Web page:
• With regard to grammar, spoken language and common sense are generally better guides for a first draft than rule books. It’s more important to be understood than it is to form a grammatically perfect sentence.

Link to the rest at Nature

The Universe in a Sentence: On Aphorisms

18 September 2019

From The Millions:

“A fragment ought to be entirely isolated from the surrounding world like a little work of art and complete in itself like a hedgehog.”
Friedrich SchlegelAthenaeum Fragments (1798)

“I dream of immense cosmologies, sagas, and epics all reduced to the dimensions of an epigram.”
Italo CalvinoSix Memos for the Next Millennium (1988)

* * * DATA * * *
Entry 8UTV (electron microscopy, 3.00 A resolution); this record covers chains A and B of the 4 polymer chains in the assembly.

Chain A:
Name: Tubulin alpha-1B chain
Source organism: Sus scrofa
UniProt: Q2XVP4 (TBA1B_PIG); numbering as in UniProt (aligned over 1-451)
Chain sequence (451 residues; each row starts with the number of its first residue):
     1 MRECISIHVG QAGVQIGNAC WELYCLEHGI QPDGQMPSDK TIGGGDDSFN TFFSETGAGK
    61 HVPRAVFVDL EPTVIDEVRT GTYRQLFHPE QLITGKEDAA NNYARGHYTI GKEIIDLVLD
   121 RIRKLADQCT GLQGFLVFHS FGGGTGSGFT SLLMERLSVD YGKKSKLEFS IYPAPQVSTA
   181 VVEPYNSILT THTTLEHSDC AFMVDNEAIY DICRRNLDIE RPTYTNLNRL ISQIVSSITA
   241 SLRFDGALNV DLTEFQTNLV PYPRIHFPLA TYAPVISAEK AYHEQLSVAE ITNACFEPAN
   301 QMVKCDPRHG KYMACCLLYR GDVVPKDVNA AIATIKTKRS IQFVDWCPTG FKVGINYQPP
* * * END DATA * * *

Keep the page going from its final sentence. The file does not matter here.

From its first capital letter to the final period, an aphorism is not a string of words but rather a manifesto, a treatise, a monograph, a jeremiad, a sermon, a disputation, a symposium. An aphorism is not a sentence, but rather a microcosm unto itself; an entrance through which a reader may walk into a room the dimensions of which even the author may not know. Our most economic and poetic of prose forms, the aphorism does not feign argumentative completism like the philosophical tome, nor does it compel certainty as does the commandment—the form is cagey, playful, and mysterious. To either find an aphorism in the wild, or to peruse examples in a collection that mounts them like butterflies nimbly held in place with push-pin on Styrofoam, is to have a literary-naturalist’s eye for the remarkable, for the marvelous, for the wondrous. And yet there has been, at least until recently, a strange critical lacuna as concerns aphoristic significance. Scholar Gary Morson writes in The Long and Short of It: From Aphorism to Novel that though they “constitute the shortest [of] literary genres, they rarely attract serious study. Universities give courses on the novel, epic, and lyric…But I know of no course on…proverbs, wise sayings, witticisms and maxims.”